THESSALONIKI – Mayor Yannis Boutaris, who wants Greeks and Turks to have closer ties, said there will be a museum of Islamic art in Greece’s second-largest city.
Boutaris, who was re-elected in May, told Kathimerini he had already contacted the Benaki Museum in Athens to ask for help to turn either the Alaca Imaret or the Yeni Cami, both former mosques, into a museum.
Boutaris, who has carried out several initiatives in a bid to attract visitors from neighboring Turkey, also said he would back plans to establish a department of Islamic studies at Aristotle University, as well as a Muslim cemetary near the city.
“The Turks are our brothers, while Europeans are our partners,” said Boutaris, who once again stressed the need to create a site of worship for the city’s Muslims, an official mosque like that being planned in Athens, to be paid for by the government.
Boutaris has also promoted the birthplace in Thessaloniki of Kemal Mustafa Ataturk, founder of the modern Turkish Republic and the man in charge when Turkey massacred Greeks in Smyrna more than 90 years ago. He is strongly pro-Turkish, which has earned him the enmity of Greek nationalists and other critics.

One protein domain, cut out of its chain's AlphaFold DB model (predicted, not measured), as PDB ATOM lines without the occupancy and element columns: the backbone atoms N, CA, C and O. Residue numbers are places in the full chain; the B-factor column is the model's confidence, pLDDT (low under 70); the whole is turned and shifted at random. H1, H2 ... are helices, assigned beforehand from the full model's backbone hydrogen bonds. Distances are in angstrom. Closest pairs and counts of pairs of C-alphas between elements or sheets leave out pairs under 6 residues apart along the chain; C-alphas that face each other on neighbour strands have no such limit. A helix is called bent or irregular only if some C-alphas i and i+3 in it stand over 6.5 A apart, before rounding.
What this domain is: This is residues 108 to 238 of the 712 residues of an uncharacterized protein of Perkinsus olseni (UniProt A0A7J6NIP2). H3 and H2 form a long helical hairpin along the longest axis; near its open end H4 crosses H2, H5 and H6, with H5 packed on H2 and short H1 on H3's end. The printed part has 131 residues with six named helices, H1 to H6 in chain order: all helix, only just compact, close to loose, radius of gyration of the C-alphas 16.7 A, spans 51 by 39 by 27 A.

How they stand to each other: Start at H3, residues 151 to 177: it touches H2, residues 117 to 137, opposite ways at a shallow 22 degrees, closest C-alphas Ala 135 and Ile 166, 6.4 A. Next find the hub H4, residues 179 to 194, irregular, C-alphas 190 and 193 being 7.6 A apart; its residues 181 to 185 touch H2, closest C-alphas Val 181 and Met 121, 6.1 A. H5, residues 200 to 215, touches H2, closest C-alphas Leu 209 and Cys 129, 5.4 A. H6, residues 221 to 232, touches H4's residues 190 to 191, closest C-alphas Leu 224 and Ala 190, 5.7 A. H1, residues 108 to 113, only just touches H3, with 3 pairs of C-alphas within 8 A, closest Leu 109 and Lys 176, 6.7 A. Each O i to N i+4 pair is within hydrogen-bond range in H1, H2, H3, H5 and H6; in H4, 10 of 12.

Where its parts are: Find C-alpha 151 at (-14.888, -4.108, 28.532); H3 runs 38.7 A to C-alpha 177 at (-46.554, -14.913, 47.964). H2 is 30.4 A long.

He said Greeks have to recognize the contribution of the Turks during the 400 years they occupied and brutalized the country and tried to ban Greek language and culture and replace it with their own.
His call comes as Turkey is discussing plans to turn the revered Agia Sophia church in Istanbul into a mosque.